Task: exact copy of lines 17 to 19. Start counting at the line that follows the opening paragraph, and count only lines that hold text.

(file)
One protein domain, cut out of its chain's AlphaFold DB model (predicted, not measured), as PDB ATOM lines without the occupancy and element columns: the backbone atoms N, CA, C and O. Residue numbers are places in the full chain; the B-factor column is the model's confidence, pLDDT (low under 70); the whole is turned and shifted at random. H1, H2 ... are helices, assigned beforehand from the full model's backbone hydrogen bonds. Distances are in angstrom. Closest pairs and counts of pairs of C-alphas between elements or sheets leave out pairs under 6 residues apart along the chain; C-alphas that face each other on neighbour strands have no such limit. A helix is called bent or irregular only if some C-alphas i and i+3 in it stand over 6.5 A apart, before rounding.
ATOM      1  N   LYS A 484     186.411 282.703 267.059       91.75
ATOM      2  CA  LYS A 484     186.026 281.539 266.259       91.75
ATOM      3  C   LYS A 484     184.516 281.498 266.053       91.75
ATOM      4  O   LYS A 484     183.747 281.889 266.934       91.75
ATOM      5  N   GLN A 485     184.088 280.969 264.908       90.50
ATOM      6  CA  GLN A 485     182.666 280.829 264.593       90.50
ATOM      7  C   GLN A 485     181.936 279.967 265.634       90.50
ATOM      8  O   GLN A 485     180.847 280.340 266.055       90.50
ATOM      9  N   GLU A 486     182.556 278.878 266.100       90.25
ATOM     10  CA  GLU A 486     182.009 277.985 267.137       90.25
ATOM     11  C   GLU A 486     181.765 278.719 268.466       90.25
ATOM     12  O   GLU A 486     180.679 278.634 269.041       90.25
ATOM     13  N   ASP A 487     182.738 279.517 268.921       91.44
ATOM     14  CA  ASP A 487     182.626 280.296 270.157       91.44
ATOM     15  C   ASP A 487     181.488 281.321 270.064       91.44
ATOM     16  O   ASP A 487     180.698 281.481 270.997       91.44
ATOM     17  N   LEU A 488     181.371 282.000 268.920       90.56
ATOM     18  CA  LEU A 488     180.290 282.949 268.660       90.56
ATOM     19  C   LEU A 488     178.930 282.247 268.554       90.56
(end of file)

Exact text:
ATOM     17  N   LEU A 488     181.371 282.000 268.920       90.56
ATOM     18  CA  LEU A 488     180.290 282.949 268.660       90.56
ATOM     19  C   LEU A 488     178.930 282.247 268.554       90.56